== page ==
TN 18 (08-13)
RS 02101.808 Status of Workers Treated as Independent Contractors by Their Employer
A. Section 530 of the Revenue Act of 1978
An independent contractor is a person, business, or corporation that provides goods or services to another entity under terms specified in a contract or within a verbal agreement. Unlike an employee, an independent contractor does not work regularly for an employer but works as and when required. Independent contractors are usually paid on a freelance basis.
In the United States, any company or organization engaged in a trade or business that pays more than $600 to an independent contractor in one year is required to report this to the Internal Revenue Service (IRS) as well as to the contractor, using IRS Form 1099-MISC. This form is merely a report of the money paid; independent contractors do not have income taxes withheld from their pay as regular employees do. Independent contractors are responsible for their own self-employment tax.
The IRS conducts audits of businesses to insure compliance with federal taxing statutes. If the IRS determines that an employer incorrectly treated a worker as an independent contractor rather than an employee, it can assess the employer for all unpaid taxes with respect to that worker, and other workers performing similar services.
The IRS may make the assessment retroactively, subject to the IRS' time limitation for assessment and refund of taxes, which is similar to SSA's time limitation for correcting earnings records. Therefore, an IRS assessment involving many workers can include significant amounts of money.
Some employers object to these assessments. They argue that the common-law control test used to determine employment relationships is too subjective to permit them to determine a worker's employment status with any certainty. Consequently, employers may, based on their own interpretation of the common-law rules, feel justified in treating workers as independent contractors (non-employees).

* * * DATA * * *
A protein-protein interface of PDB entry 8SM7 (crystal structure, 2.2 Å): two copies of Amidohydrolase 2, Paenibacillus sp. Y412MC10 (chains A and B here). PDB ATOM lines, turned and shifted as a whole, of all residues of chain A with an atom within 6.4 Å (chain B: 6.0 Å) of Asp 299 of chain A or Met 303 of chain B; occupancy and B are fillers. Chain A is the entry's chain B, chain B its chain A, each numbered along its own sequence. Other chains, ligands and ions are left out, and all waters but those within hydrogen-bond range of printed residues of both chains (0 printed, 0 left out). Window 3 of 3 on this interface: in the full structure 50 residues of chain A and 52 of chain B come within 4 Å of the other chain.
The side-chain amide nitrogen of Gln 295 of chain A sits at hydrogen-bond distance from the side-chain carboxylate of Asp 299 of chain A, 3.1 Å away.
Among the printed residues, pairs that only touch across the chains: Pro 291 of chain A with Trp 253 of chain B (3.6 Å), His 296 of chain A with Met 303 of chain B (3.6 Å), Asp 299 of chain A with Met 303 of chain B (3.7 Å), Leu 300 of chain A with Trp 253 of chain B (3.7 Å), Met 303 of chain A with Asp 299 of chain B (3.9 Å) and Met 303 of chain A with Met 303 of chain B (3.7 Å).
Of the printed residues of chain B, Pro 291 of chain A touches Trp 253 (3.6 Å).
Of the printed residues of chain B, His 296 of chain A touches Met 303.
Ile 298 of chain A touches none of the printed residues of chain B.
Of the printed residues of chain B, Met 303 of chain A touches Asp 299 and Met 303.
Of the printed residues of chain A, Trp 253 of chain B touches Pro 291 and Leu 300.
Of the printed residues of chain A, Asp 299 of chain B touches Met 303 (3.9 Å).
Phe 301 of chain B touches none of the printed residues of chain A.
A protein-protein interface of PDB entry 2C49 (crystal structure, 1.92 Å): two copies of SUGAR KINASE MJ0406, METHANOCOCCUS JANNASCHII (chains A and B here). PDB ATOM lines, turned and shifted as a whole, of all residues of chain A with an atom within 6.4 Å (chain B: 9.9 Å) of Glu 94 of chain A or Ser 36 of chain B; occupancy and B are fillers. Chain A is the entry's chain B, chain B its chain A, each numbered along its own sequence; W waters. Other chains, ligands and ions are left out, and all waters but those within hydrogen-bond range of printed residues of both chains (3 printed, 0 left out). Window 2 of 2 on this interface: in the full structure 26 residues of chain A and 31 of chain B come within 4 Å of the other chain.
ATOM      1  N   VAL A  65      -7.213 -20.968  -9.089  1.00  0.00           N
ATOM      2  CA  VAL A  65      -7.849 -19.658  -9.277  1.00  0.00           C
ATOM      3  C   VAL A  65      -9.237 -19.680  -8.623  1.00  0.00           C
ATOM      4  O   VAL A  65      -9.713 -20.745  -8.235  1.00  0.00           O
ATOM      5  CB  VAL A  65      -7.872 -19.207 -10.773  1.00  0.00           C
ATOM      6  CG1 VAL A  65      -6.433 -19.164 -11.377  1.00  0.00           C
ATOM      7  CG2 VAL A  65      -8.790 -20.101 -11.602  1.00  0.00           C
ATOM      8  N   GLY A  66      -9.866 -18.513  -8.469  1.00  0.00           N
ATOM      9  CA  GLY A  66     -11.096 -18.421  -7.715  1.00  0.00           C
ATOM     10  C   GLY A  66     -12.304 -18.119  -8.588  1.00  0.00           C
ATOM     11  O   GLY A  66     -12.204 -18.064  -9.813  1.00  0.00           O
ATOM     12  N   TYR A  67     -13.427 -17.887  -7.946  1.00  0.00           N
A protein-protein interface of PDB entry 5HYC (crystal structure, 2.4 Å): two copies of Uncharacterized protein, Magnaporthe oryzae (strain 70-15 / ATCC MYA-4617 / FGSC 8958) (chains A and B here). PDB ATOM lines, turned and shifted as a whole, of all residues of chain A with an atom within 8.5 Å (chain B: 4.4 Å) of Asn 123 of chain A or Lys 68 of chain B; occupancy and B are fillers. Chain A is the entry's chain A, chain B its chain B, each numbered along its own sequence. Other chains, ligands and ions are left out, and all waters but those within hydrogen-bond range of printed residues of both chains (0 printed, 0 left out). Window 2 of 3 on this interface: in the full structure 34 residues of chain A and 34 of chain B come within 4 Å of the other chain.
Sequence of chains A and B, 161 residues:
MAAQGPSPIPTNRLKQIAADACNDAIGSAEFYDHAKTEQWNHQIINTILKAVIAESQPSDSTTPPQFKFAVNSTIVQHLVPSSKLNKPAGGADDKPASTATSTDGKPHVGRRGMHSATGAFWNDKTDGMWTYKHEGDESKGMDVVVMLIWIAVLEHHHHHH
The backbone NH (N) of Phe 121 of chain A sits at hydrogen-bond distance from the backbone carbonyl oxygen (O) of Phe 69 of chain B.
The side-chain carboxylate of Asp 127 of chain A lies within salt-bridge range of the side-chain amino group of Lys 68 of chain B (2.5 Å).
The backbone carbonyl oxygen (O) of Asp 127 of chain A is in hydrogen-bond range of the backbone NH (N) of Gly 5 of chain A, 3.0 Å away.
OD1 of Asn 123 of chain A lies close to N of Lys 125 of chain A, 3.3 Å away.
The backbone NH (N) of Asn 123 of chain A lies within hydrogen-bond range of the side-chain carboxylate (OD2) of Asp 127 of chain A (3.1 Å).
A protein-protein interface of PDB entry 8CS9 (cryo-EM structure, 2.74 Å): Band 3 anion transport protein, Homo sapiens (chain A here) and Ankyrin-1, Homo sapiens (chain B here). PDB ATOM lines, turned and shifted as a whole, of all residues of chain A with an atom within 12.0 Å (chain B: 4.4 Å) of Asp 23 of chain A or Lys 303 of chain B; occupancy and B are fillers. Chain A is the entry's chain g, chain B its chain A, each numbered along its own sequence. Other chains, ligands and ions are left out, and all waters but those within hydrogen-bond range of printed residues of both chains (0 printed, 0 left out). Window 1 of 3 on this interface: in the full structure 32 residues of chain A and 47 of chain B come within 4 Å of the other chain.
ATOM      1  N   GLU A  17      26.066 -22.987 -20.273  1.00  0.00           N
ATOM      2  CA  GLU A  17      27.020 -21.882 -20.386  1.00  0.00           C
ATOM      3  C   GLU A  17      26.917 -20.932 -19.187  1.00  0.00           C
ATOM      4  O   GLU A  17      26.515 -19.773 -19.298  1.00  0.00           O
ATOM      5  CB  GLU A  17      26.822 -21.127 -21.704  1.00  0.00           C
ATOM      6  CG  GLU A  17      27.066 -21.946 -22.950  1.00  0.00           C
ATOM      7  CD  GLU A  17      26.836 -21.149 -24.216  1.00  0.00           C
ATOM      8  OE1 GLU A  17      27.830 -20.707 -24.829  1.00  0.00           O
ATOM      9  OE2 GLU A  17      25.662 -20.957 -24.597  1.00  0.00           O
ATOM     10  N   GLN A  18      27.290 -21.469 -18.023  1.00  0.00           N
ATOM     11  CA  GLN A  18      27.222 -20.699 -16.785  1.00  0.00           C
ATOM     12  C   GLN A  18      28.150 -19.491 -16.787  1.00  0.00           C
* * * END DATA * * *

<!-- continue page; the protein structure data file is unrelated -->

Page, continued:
Section 530 of the Revenue Act of 1978 (Pub. L. 95-600) provides businesses with some relief from these assessments. The Small Business Job Protection Act of 1996 (Pub. L. 96-541) amended Section 530 to extend its effective date until July 1, 1982, and Pub. L. 97-248 extended its effective date indefinitely. However, the Tax Reform Act of 1986 (P.L. 99-514) provides that Section 530 does not apply in certain cases.
Section 530 provides businesses, not workers, with relief from federal employment tax obligations if businesses meet certain requirements. It also clarifies that the first step in any case involving worker classification is to determine if the business meets the requirements of Section 530. If the business meets the Section 530 requirements, the business is not liable for employment tax for the workers at issue.
B. Exceptions to Section 530 of the Revenue Act of 1978
Section 1706 of the Tax Reform Act of 1986 amends Section 530 to state that relief from federal employment tax obligations is not available in the case of a worker who provides services (according to an arrangement between the business and the worker) as a:
The Congressional intent was to classify workers who provide technical services for businesses under the common-law rules, without regard to Section 530 of the Revenue Act of 1978. The amendment applies to remuneration paid and services rendered after December 31, 1986.
In passing Section 1706, Congress explained that some technical services firms assigned workers to clients of the firms, and treated these workers as independent contractors or as employees of personal service corporations that the worker organized and controlled. For example, an engineer retained by a technical services firm to provide services to a manufacturer cannot avoid the amendment by organizing a corporation that he or she controls and then claim to provide service as an employee of that corporation. The individuals are employees or self-employed without regard to Section 530.
C. Section 530’s consistency requirement